Classic cars require a lot more care and attention than your average vehicle, and keeping your vintage motor in good condition takes time, effort and more than a little dedication. To give you a helping hand, we’ve compiled a number of hints and tips to help you maintain your classic car and keep it looking and performing at its best.
Use the links below to find the information you need.
- Check Your Fluids Regularly
- Take Good Care of Your Tyres
- Keep Your Classic Car Well Maintained
- Keep Your Car Clean
- Make Sure Your Classic Car Is Stored Correctly
Things like oil, coolant and brake fluid are the lifeblood of your vehicle and failure to keep fluid levels regularly topped up could have catastrophic effects for your classic car. Here are some of the main things to look out for:
- Coolant – Check the level regularly and look out for any signs of contamination, such as a milky appearance or bits of particulate floating in the mixture. Maintain a 50/50 mix of distilled water and anti-freeze and perform a coolant flush once a year to prevent rust and corrosion.
- Oil – Check your oil every couple of weeks and before you take the car out for a spin. Make sure the oil is a nice amber colour and rub it between your fingers to ensure it’s free from any grit or dirt. Keep an eye out for any signs of a leak and aim to change the oil and filter at least once a year or every 1,000 miles.
- Brake fluid – Check the level and inspect the colour; it should be a light golden yellow; any darker and it may be contaminated. Brake fluid has a tendency to collect moisture, so to guard against brake failure, it’s good practice to flush out and replace your brake fluid at least once a year.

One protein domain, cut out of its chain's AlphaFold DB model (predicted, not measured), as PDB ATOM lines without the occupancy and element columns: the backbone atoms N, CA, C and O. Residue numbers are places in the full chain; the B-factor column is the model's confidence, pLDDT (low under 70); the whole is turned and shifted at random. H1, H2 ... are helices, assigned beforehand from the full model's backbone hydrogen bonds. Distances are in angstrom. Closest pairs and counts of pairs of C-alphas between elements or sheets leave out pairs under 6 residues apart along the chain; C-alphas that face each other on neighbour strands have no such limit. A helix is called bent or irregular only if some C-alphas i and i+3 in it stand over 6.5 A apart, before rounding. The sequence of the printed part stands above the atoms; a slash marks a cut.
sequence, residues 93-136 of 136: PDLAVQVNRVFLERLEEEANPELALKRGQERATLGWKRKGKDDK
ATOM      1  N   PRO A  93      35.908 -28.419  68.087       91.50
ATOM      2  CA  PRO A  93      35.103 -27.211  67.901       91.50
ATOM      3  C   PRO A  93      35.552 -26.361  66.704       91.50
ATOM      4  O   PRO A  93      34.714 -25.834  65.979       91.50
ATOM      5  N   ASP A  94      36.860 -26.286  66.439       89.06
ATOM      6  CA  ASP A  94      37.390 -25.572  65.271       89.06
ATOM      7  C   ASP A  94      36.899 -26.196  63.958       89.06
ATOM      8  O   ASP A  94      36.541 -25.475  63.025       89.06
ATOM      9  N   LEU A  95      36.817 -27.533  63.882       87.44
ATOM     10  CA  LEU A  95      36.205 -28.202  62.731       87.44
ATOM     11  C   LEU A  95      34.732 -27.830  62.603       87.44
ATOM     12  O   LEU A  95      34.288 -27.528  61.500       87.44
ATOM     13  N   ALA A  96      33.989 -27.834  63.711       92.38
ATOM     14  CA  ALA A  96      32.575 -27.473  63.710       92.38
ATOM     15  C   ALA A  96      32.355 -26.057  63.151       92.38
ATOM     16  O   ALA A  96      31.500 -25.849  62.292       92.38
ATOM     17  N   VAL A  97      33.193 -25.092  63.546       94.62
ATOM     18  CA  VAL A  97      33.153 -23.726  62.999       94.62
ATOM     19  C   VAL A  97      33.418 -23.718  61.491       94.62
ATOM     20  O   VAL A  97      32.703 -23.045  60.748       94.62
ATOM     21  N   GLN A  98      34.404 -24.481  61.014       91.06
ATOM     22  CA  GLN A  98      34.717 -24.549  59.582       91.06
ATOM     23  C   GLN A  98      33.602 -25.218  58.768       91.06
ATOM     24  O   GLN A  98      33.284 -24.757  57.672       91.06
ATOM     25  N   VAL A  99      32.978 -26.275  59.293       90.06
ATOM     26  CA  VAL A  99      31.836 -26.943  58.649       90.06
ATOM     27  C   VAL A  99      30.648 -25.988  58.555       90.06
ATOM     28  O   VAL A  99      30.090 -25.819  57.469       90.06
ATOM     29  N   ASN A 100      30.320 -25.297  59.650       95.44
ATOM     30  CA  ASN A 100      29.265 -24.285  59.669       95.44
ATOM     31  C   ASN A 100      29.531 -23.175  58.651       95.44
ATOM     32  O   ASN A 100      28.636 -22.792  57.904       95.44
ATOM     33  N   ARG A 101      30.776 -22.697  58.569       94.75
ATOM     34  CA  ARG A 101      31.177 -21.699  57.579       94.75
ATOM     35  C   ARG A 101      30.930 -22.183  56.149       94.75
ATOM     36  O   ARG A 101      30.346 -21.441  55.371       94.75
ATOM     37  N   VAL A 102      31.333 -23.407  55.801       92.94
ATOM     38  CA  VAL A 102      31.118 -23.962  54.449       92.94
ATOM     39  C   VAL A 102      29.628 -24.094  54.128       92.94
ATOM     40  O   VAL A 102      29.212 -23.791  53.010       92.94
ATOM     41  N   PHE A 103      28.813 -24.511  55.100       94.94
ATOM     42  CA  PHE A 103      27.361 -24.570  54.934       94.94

Often overlooked when it comes to classic car maintenance, tyres (particularly if they’re more than a couple of years old) need just as much TLC as the rest of your vehicle. Old or worn-out tyres can affect handling, grip, comfort and safety, and if you’re caught with illegal tyres, you’re looking at a hefty fine and up to 12 points on your licence. Here’s what you need to do to keep those tyres well-maintained:
- Check your tyre pressure at least once a month, and before and after every big trip. Driving your car with overinflated or underinflated tyres can lead to uneven tread wear and drastically reduce the lifespan of your tyres.
- When you make your tyre pressure checks, be sure to carry out a thorough visual inspection; check your tread depth and look for any obvious signs of damage, such as cuts, slashes, bulges and embedded glass or nails. If your tyres are more than five years old, pay particular attention to the sidewalls; small cracks in the rubber are a sure sign that your tyres need replacing.
- If your classic car is parked up for long periods, tyres can develop flat spots. To prevent this from happening, once or twice a month simply pop the car in neutral and roll it a couple of feet up and down the driveway.
- If it’s left longer than a month between drives, it’s best to remove the wheels altogether to prevent the tyres cracking and deforming under the weight of the vehicle. Store the tyres horizontally in a dry, moisture-free environment.
On newer classics, you should expect to get around 100,000 miles between services, on older models, it’s probably closer to 50,000. To keep your vehicle in peak condition at all times, you need to get your hands dirty, get under the bonnet and perform regular checks yourself. Here are a few simple tips to help you keep your classic car firing as it should:
- Spark plugs: Old or worn out spark plugs can cause ignition problems, misfires, slow acceleration and loss of power. Check your spark plugs individually for signs of melting, wear or unusual deposits. Replacing faulty plugs can add tens of thousands of miles to the life of your engine.
- Battery: Even the smallest build-up of residue on the terminals can give you starting problems and drastically shorten the life of your battery. To remove excess grime, give the terminals a thorough cleaning with a baking soda and water mix and apply a little petroleum jelly to prevent any future corrosion.